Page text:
The Kasha-Katuwe Tent Rocks National Monument is a remarkable outdoor laboratory, offering an opportunity to observe, study, and experience the geologic processes that shape natural landscapes. The National Monument, on the Pajarito Plateau in north-central New Mexico, includes a national recreation trail and ranges from 5,570 feet to 6,760 feet above sea level.
The cone-shaped tent rock formations are the products of volcanic eruptions that occurred 6 to 7 million years ago and left pumice, ash, and tuff deposits over 1,000 feet thick. Tremendous explosions from the Jemez volcanic field spewed pyroclasts (rock fragments), while searing hot gases blasted down slopes in an incandescent avalanche called a “pyroclastic flow.” In close inspections of the arroyos, visitors will discover small, rounded, translucent obsidian (volcanic glass, known as "Apache Tears") fragments created by rapid cooling. Please leave these fragments for others to enjoy.
Precariously perched on many of the tapering hoodoos are boulder caps that protect the softer pumice and tuff below. Some tents have lost their hard, resistant caprocks and are disintegrating. While fairly uniform in shape, the tent rock formations vary in height from a few feet up to 90 feet.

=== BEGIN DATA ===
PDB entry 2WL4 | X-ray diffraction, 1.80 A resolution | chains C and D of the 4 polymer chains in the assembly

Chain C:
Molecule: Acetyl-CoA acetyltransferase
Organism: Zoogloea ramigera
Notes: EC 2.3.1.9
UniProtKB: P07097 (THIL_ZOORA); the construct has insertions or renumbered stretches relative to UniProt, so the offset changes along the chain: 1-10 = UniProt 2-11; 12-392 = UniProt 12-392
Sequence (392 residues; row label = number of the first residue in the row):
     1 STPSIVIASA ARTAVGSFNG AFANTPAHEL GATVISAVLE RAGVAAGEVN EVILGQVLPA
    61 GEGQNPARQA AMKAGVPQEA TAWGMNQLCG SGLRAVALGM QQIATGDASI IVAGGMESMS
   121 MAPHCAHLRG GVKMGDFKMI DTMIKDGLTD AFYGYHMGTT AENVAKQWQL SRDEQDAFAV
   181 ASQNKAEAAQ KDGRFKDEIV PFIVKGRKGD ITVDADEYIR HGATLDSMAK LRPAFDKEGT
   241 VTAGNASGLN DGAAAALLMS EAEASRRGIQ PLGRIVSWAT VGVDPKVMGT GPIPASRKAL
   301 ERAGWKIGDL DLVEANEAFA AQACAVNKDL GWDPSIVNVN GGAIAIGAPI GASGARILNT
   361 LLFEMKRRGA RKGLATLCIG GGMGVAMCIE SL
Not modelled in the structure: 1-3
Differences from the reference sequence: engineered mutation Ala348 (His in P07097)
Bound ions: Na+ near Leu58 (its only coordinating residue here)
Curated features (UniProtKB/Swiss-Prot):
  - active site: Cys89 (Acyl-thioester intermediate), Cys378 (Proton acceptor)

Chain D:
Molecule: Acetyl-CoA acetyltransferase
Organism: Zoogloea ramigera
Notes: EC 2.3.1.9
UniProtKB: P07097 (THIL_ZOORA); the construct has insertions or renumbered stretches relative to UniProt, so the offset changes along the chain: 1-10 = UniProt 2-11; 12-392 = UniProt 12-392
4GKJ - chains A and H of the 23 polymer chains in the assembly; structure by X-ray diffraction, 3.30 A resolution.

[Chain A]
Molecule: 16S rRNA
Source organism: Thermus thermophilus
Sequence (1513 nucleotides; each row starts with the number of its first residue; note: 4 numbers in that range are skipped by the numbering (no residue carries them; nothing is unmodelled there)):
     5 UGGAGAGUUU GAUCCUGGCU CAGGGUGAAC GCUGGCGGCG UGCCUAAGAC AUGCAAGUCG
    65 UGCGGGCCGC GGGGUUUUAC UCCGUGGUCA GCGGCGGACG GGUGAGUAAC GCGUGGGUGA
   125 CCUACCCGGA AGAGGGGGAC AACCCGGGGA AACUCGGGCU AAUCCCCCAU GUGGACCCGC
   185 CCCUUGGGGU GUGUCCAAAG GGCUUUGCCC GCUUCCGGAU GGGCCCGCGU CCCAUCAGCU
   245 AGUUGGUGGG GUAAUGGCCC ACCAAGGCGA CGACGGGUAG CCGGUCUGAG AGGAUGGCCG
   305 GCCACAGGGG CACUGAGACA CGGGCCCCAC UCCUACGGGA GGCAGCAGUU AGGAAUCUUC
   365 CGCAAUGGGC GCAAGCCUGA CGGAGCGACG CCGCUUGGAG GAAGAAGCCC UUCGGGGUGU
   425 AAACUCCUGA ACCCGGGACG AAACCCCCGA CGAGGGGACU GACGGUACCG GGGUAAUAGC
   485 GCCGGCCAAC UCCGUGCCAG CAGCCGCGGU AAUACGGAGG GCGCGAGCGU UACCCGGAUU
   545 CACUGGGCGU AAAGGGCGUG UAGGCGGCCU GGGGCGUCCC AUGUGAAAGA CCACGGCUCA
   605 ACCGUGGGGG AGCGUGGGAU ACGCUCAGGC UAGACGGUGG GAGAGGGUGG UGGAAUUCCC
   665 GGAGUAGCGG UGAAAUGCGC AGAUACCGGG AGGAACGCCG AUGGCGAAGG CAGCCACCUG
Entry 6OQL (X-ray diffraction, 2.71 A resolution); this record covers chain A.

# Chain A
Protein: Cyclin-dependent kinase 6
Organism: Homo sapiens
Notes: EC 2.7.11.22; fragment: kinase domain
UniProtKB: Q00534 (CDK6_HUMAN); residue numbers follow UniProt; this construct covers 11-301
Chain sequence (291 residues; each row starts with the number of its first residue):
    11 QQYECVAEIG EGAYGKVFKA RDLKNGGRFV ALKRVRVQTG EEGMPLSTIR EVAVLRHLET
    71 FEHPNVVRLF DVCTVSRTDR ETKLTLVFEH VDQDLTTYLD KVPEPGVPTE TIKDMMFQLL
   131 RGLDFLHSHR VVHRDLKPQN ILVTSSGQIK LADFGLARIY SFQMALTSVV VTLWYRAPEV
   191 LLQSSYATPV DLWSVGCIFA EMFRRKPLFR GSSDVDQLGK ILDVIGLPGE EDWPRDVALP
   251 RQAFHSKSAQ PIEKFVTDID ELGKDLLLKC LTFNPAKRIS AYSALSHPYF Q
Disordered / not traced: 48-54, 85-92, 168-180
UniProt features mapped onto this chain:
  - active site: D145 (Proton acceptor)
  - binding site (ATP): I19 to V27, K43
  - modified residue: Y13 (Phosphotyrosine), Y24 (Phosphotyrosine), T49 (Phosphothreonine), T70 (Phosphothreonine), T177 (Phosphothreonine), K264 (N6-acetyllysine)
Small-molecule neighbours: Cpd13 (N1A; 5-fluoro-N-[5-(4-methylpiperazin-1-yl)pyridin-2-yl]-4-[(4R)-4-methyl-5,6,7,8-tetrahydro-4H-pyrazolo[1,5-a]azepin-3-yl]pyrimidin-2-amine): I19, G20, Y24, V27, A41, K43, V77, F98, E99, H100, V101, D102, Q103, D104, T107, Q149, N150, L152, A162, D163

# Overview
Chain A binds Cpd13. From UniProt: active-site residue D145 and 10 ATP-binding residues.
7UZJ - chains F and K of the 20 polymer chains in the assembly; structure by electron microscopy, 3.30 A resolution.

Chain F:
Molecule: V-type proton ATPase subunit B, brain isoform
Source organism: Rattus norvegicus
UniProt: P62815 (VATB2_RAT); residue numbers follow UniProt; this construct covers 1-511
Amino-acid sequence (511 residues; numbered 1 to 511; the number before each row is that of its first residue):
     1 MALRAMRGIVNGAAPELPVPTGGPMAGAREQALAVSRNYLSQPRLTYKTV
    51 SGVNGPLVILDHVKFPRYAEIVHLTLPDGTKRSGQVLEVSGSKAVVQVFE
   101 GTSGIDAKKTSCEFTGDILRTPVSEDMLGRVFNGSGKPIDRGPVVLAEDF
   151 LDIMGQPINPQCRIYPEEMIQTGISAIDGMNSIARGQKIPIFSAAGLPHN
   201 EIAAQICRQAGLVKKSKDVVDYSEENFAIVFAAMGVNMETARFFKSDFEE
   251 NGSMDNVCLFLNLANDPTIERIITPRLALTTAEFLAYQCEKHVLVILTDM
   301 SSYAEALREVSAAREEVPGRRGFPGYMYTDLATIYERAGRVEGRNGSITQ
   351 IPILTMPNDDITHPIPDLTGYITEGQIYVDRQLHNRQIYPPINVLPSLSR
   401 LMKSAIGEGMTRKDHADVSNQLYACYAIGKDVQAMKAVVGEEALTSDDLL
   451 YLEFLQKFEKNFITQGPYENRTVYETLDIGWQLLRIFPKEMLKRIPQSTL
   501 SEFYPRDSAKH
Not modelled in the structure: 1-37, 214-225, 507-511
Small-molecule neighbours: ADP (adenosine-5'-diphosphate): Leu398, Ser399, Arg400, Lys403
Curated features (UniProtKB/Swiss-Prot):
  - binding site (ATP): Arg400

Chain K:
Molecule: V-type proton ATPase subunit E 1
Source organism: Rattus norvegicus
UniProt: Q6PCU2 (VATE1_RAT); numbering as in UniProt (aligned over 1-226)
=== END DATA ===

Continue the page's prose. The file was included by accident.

As the result of uniform layering of volcanic material, bands of gray are interspersed with beige and pink-colored rock along the cliff face. Over time, wind and water cut into these deposits, creating canyons and arroyos, scooping holes in the rock, and contouring the ends of small, inward ravines into smooth semi-circles.
Location / Access
The National Monument includes 4,645 acres of public lands located 40 miles southwest of Santa Fe and 55 miles northeast of Albuquerque, with the most direct access from Interstate 25. From Albuquerque, take the exit for Santo Domingo/Cochiti Lake Recreation Area (Exit 259) off I-25 onto NM 22. Follow the signs on NM 22 to Cochiti Pueblo and Kasha-Katuwe Tent Rocks National Monument. Turn right off NM 22 at the Smoky Bear sign past the turquoise water tanks on the hill onto Tribal Route 92, which connects to BLM Road 1011. From the fee station, travel five miles to the National Monument’s designated parking/picnic area and trailhead.
From Santa Fe, take the Cochiti Pueblo Exit 264 off I-25 onto NM 16. Turn right off NM 16 onto NM 22, and follow the signs to Cochiti Pueblo and the National Monument.
A portion of the five-mile access road to the National Monument crosses Pueblo de Cochiti tribal land. Along with the pueblo, neighbors in the vicinity include the Santo Domingo Indians, the Jemez Indians, private landowners, the Santa Fe National Forest, and State of New Mexico. Please respect these landowners and their property.